New evidence in Murdoch's phone hacking scandal
LONDON (AP) - The taint of a hacking scandal is creeping closer to media baron Rupert Murdoch.
New documents published by U.K. lawmakers investigating Britain's phone-hacking scandal apparently contradict claims made by the News Corp. chief's former right-hand man and cast doubt on his son James Murdoch's testimony before Parliament.
Among them is a letter claiming that illegal espionage was pervasive at Murdoch's now-defunct News of the World tabloid.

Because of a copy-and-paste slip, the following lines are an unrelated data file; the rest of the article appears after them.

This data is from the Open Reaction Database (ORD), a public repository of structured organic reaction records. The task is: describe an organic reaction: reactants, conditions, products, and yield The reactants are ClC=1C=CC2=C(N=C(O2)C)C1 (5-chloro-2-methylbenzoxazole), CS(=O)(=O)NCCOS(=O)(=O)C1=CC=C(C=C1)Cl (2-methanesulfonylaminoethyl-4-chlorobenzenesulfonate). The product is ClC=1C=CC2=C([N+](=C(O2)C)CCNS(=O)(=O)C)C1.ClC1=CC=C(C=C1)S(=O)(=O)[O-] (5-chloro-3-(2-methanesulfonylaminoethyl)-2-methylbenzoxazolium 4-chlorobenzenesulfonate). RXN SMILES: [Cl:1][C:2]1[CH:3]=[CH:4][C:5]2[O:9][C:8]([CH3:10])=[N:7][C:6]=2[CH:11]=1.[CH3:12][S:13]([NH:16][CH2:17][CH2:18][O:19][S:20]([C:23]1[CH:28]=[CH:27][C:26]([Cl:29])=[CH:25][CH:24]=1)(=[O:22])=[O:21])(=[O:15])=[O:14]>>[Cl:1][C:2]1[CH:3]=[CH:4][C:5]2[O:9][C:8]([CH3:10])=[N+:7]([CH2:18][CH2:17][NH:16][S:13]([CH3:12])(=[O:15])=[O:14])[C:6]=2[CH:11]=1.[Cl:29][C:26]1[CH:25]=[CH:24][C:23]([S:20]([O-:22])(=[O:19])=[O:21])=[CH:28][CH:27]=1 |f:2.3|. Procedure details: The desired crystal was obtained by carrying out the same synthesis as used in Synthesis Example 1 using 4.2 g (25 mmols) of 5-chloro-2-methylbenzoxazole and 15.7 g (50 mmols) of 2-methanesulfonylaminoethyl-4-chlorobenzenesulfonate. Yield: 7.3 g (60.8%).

Former Murdoch confidante Les Hinton said in 2009 that he'd seen no evidence that phone hacking had spread beyond a single rogue reporter at the tabloid. Yet Hinton is among those copied in on the explosive letter.
Three former lieutenants are also challenging assertions by James Murdoch that he wasn't told the full facts about the scandal.